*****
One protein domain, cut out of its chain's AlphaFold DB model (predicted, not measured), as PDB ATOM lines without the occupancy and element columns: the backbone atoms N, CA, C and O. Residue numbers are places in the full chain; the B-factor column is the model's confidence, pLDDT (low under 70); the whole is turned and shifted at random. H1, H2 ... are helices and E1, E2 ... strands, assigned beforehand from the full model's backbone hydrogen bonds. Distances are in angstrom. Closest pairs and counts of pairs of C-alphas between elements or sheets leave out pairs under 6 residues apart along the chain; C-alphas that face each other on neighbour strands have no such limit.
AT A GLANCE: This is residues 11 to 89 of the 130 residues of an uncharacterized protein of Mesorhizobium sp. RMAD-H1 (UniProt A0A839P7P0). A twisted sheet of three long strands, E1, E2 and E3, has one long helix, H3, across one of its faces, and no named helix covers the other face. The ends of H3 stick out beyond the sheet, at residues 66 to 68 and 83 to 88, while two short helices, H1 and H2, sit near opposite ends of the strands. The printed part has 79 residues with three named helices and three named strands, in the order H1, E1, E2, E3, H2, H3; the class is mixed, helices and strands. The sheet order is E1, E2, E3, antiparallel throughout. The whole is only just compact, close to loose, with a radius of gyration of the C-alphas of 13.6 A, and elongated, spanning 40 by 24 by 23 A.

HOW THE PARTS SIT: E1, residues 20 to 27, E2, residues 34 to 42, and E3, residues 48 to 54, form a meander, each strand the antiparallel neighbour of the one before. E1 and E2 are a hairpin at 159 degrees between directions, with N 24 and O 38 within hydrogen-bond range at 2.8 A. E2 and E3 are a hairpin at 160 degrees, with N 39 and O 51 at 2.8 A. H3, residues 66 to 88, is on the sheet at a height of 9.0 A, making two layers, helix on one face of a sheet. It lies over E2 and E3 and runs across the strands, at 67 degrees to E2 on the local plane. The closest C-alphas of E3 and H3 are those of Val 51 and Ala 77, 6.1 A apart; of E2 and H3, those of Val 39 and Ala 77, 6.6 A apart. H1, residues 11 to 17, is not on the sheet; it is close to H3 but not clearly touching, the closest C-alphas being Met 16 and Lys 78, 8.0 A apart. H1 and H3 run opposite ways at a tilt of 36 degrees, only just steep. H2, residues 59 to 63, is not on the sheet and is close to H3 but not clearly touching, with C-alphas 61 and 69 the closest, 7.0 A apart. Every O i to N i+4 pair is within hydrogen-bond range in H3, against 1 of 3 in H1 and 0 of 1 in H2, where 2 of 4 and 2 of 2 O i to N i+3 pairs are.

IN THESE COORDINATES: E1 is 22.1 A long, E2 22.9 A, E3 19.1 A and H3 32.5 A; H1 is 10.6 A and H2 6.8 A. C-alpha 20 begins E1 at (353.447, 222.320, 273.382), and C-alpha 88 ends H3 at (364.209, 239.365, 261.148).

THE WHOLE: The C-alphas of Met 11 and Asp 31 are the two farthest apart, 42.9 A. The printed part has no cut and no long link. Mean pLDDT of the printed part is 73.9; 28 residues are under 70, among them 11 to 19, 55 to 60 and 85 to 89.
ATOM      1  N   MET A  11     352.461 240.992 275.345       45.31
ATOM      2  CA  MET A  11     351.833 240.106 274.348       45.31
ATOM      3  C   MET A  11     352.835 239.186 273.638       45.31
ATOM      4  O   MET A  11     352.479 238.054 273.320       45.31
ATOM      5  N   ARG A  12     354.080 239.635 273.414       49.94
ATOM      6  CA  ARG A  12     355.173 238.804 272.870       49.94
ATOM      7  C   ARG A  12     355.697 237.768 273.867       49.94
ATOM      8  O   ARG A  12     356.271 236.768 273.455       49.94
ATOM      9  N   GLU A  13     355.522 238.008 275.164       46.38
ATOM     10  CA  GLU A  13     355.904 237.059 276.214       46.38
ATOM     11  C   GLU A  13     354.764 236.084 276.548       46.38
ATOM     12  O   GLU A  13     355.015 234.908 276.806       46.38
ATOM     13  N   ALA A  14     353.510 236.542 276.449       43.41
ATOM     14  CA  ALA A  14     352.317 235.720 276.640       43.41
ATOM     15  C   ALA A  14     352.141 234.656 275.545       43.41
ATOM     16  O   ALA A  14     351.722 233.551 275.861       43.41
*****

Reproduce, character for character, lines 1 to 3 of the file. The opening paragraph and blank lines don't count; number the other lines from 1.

AT A GLANCE: This is residues 11 to 89 of the 130 residues of an uncharacterized protein of Mesorhizobium sp. RMAD-H1 (UniProt A0A839P7P0). A twisted sheet of three long strands, E1, E2 and E3, has one long helix, H3, across one of its faces, and no named helix covers the other face. The ends of H3 stick out beyond the sheet, at residues 66 to 68 and 83 to 88, while two short helices, H1 and H2, sit near opposite ends of the strands. The printed part has 79 residues with three named helices and three named strands, in the order H1, E1, E2, E3, H2, H3; the class is mixed, helices and strands. The sheet order is E1, E2, E3, antiparallel throughout. The whole is only just compact, close to loose, with a radius of gyration of the C-alphas of 13.6 A, and elongated, spanning 40 by 24 by 23 A.

HOW THE PARTS SIT: E1, residues 20 to 27, E2, residues 34 to 42, and E3, residues 48 to 54, form a meander, each strand the antiparallel neighbour of the one before. E1 and E2 are a hairpin at 159 degrees between directions, with N 24 and O 38 within hydrogen-bond range at 2.8 A. E2 and E3 are a hairpin at 160 degrees, with N 39 and O 51 at 2.8 A. H3, residues 66 to 88, is on the sheet at a height of 9.0 A, making two layers, helix on one face of a sheet. It lies over E2 and E3 and runs across the strands, at 67 degrees to E2 on the local plane. The closest C-alphas of E3 and H3 are those of Val 51 and Ala 77, 6.1 A apart; of E2 and H3, those of Val 39 and Ala 77, 6.6 A apart. H1, residues 11 to 17, is not on the sheet; it is close to H3 but not clearly touching, the closest C-alphas being Met 16 and Lys 78, 8.0 A apart. H1 and H3 run opposite ways at a tilt of 36 degrees, only just steep. H2, residues 59 to 63, is not on the sheet and is close to H3 but not clearly touching, with C-alphas 61 and 69 the closest, 7.0 A apart. Every O i to N i+4 pair is within hydrogen-bond range in H3, against 1 of 3 in H1 and 0 of 1 in H2, where 2 of 4 and 2 of 2 O i to N i+3 pairs are.

IN THESE COORDINATES: E1 is 22.1 A long, E2 22.9 A, E3 19.1 A and H3 32.5 A; H1 is 10.6 A and H2 6.8 A. C-alpha 20 begins E1 at (353.447, 222.320, 273.382), and C-alpha 88 ends H3 at (364.209, 239.365, 261.148).